For the Founders there was this world and the next. Death marked a passage between the two. That difference was not a hard boundary, in either thought or action, between the “secular” and the “religious.” For the Founders, the border between the two realms was permeable by prayer ascending and by grace descending.  God reigned in both worlds. For the Founders, governmental care for the common good included care for religion. If they were pressed further to articulate this arrangement, they likely would have said that, while religion was undeniably a distinct and incommensurate part of human experience which could be distinguished from other human goods (such as life itself, knowledge, and morality), the common good of the political community included religion, and public authority had a limited but still important duty to foster religion. 

Here is a Bible verse Daniel Dreisbach did not cull from the Founding-era sources. “Woe to you, scribes and Pharisees, hypocrites! You are like whitewashed tombs, which appear beautiful on the outside, but inside are full of dead men’s bones and every impurity” [Mt 23:27]. Our constitutional questions today are about “whited sepulchers”. Are the Founders’ visible expressions of their living faith in and fear of God real precedents for them? I think not. There is a certain similarity of form, of outward appearance, but this merely papers over without concealing a totally different substance. It is not that the Founders way back then and some city council the day before yesterday are doing the same thing, albeit with varying ulterior motives or even “intentions,” when they open a lawmaking meeting with prayer (or “prayer”).  It is that we are talking about totally different human actions. Today’s “civil religion” and “ceremonial deism” and legislative “prayer” are burlesques of what the Founders wrought — counterfeits, imposters all.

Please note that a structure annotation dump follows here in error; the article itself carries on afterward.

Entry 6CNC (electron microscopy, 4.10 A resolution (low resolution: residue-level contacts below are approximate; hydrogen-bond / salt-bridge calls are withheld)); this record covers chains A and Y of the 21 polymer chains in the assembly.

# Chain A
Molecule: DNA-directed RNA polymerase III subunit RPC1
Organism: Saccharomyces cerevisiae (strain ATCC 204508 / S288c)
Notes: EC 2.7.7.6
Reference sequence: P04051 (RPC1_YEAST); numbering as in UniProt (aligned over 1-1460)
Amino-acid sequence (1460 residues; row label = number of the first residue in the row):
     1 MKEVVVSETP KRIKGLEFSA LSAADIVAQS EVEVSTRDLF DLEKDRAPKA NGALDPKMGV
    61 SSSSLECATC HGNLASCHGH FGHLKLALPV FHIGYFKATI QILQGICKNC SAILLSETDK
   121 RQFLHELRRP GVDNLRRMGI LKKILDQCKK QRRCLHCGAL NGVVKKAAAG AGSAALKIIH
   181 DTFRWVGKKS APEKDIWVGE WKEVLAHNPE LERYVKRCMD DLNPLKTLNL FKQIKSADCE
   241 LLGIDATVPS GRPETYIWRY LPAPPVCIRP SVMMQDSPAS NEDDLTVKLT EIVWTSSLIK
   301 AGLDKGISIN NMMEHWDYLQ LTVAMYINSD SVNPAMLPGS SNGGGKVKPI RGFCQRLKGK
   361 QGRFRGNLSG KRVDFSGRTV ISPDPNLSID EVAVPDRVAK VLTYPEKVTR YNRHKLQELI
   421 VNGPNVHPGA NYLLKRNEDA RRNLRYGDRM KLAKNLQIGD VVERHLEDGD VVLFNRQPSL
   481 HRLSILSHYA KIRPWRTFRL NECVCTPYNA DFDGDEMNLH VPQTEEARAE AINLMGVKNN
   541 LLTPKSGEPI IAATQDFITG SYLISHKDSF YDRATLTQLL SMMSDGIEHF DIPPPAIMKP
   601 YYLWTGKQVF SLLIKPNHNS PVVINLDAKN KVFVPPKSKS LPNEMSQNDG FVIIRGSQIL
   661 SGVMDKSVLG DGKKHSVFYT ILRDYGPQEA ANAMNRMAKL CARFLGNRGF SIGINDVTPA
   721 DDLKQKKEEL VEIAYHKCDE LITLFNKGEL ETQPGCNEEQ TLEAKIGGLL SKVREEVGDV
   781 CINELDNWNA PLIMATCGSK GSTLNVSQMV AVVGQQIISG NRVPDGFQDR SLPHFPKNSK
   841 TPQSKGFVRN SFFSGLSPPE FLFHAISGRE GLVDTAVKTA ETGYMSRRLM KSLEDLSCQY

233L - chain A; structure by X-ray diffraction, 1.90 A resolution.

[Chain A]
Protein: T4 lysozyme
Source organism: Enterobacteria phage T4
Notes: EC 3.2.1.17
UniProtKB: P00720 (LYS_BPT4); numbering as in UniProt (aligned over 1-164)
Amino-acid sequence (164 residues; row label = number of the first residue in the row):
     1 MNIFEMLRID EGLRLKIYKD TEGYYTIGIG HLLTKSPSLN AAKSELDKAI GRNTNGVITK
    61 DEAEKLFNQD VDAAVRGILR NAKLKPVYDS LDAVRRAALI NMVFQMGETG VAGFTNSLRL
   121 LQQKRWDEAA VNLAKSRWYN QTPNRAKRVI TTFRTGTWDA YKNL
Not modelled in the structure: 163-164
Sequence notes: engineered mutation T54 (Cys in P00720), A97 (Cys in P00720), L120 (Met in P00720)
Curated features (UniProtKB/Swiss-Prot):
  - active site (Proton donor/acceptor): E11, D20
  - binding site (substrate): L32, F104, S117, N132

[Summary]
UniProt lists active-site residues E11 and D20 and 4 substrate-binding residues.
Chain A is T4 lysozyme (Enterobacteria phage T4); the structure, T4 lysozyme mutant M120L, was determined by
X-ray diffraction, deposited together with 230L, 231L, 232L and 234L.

Gerard V. Bradley is Co-Director and Senior Scholar at the James Wilson Institute. He is a law professor and director of the Natural Law Institute at the University of Notre Dame Law School.